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America's Deadliest Twister

America's Deadliest Twister

The Tri-State Tornado of 1925

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Geoff Partlow


E-book (Other formats: Paperback)
48 illustrations

Shawnee Books


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About the Book

Winner, ISHS Certificate of Excellence, 2015

Disaster relief as we know it did not exist when the deadliest tornado in U.S. history gouged a path from southeast Missouri through southern Illinois and into southwestern Indiana. The tri-state tornado of 1925 hugged the ground for 219 miles, generated wind speeds in excess of 300 miles per hour, and killed 695 people. Drawing on survivor interviews, public records, and newspaper archives, America’s Deadliest Twister offers a detailed account of the storm, but more important, it describes life in the region at that time as well as the tornado’s lasting cultural impact, especially on southern Illinois.

Author Geoff Partlow follows the storm from town to town, introducing us to the people most affected by the tornado, including the African American population of southern Illinois. Their narratives, along with the stories of the heroes who led recovery efforts in the years following, add a hometown perspective to the account of the storm itself.

In the discussion of the aftermath of the tornado, Partlow examines the lasting social and economic scars in the area, but he also looks at some of the technological firsts associated with this devastating tragedy. Partlow shows how relief efforts in the region began to change the way people throughout the nation thought about disaster relief, which led to the unified responses we are familiar with today.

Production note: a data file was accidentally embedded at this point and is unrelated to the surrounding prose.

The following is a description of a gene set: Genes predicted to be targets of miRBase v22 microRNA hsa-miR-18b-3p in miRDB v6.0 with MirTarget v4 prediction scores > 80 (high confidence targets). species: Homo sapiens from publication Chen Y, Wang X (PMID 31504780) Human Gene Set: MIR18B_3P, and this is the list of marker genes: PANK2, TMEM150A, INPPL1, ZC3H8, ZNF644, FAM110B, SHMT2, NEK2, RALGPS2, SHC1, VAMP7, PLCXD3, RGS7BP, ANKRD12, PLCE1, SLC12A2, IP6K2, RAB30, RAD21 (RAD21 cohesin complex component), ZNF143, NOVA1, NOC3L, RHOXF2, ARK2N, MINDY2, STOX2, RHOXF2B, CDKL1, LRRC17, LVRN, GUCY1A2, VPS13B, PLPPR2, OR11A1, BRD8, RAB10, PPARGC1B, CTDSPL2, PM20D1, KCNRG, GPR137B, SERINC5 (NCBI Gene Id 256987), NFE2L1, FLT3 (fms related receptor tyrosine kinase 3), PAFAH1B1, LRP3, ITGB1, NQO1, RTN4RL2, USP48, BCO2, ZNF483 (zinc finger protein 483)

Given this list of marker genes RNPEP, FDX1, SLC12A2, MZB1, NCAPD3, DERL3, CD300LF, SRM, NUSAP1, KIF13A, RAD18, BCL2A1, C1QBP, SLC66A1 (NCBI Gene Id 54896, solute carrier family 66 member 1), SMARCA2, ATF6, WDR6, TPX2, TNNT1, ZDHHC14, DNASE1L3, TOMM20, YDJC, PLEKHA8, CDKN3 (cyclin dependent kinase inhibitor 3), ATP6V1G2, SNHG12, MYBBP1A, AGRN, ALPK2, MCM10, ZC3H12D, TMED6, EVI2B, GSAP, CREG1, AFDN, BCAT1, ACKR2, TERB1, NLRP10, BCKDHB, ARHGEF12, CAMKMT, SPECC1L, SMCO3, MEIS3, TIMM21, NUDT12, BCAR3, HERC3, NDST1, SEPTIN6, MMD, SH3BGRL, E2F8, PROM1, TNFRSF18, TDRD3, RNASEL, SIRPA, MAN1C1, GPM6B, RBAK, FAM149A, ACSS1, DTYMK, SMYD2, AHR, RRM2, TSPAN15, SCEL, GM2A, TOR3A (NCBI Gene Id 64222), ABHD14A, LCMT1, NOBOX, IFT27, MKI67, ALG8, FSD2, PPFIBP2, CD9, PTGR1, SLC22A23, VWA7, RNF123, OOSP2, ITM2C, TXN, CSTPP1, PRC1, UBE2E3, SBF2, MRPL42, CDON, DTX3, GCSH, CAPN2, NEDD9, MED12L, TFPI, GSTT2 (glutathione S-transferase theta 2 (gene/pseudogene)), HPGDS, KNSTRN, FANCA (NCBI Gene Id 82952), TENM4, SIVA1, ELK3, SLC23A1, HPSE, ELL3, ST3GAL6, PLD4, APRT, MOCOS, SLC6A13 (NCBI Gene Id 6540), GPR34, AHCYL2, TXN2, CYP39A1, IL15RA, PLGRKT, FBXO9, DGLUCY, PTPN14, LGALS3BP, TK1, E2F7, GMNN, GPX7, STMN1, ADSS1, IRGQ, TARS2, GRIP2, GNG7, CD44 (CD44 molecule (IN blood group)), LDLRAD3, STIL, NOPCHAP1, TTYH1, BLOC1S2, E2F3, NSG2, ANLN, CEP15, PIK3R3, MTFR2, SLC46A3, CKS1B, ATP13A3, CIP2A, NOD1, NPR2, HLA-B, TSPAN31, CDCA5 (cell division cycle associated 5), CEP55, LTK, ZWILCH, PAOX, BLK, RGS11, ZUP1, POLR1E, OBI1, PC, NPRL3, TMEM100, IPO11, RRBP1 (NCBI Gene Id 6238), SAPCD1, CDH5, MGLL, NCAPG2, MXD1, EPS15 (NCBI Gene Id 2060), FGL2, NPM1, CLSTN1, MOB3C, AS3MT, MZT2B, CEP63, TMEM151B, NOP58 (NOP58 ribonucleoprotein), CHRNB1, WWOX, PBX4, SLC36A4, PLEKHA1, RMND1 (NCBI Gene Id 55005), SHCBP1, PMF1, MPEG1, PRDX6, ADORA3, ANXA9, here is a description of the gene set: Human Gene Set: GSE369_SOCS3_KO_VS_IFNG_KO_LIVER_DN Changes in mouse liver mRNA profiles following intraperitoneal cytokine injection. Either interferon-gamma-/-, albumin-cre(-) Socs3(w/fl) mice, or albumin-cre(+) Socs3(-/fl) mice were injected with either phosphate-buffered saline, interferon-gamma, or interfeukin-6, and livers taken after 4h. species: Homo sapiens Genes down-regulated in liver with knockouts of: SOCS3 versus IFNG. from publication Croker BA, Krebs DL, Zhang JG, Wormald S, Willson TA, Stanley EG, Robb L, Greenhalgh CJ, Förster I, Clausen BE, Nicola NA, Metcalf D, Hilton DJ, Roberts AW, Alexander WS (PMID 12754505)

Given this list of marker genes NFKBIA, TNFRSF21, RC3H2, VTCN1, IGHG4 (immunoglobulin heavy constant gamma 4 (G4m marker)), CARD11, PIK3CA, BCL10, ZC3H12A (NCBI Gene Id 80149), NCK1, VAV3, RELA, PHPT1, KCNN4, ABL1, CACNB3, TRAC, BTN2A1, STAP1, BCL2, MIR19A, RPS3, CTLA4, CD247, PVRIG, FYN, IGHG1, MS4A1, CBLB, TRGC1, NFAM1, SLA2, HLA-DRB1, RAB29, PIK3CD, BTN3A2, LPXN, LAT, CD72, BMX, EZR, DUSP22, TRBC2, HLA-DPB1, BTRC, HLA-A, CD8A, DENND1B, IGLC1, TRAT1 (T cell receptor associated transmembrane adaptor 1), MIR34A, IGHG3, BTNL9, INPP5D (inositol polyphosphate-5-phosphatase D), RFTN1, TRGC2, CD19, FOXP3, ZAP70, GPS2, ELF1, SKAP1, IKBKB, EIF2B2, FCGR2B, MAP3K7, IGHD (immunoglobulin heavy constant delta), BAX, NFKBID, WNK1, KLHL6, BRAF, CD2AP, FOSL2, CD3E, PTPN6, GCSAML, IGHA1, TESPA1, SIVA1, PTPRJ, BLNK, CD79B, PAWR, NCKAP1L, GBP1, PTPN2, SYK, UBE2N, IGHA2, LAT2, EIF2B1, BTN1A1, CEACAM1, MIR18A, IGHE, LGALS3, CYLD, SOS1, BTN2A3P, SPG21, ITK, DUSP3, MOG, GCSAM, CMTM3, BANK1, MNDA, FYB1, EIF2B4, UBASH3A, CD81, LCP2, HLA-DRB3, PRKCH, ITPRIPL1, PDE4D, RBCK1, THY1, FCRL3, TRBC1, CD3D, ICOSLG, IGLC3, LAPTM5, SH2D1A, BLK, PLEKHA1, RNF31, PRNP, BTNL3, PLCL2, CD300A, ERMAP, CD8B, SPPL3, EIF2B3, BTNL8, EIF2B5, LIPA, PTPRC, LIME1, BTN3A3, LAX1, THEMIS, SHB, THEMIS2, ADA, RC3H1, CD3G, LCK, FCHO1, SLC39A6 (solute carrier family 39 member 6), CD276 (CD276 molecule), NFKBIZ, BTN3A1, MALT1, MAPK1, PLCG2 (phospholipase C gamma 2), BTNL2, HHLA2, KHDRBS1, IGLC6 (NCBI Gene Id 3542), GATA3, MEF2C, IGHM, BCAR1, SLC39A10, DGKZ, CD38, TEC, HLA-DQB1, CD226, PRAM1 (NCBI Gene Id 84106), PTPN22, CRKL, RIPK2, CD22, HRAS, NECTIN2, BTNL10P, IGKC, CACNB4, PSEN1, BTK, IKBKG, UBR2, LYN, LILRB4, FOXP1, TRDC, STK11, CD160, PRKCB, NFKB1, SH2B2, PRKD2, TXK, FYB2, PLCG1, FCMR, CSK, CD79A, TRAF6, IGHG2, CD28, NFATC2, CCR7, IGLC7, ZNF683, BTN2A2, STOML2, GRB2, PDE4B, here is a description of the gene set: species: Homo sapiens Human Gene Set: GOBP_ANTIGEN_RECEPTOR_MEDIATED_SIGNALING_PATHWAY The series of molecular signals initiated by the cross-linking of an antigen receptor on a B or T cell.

Geoff Partlow, a freelance writer of both fiction and non-fiction, was a resident of southern Illinois for over forty years. He now lives with his wife, Sarah, in Hilton Head, South Carolina.


"This account of the deadly tornado of March 18, 1925, chronologically follows the track of the storm as it destroyed homes, farms, and businesses. Freelance writer Partlow collected the statements of eyewitnesses and victims along with news reports of the deadly and destructive effects across Missouri, Indiana, and especially southern Illinois, an area locally referred to as 'Egypt,' to create this book [which is] moving and...accurate. The book includes many black-and-white photographs and an appendix, 'Rosters of the Dead by Town.'"—CHOICE

“So few people have any understanding of this event and its aftermath. . . . It needs to become a part of the history of southern Illinois.”—Jim Brigham, longtime southern Illinois community leader and businessman, former president of the Southern Illinois University Foundation

“By all accounts, the 1925 Tri-State Tornado ranks as one of the modern era’s fiercest and most destructive weather events. . . . Geoff Partlow’s account of the disaster succeeds primarily as a window onto the enormity of physical destruction and the depth of human suffering. . . . In the final chapter . . . the author tackles some meaty historical questions. Assessing the tornado’s long-term impact, Partlow holds it responsible for the economic and demographic collapse of the southern Illinois district known informally as Egypt. . . .This calamity of tremendous proportions deserves a place in the region’s collective memory and Partlow’s readable and moving chronicle will certainly facilitate remembrance.” –Andrew Hurley, Journal of Illinois History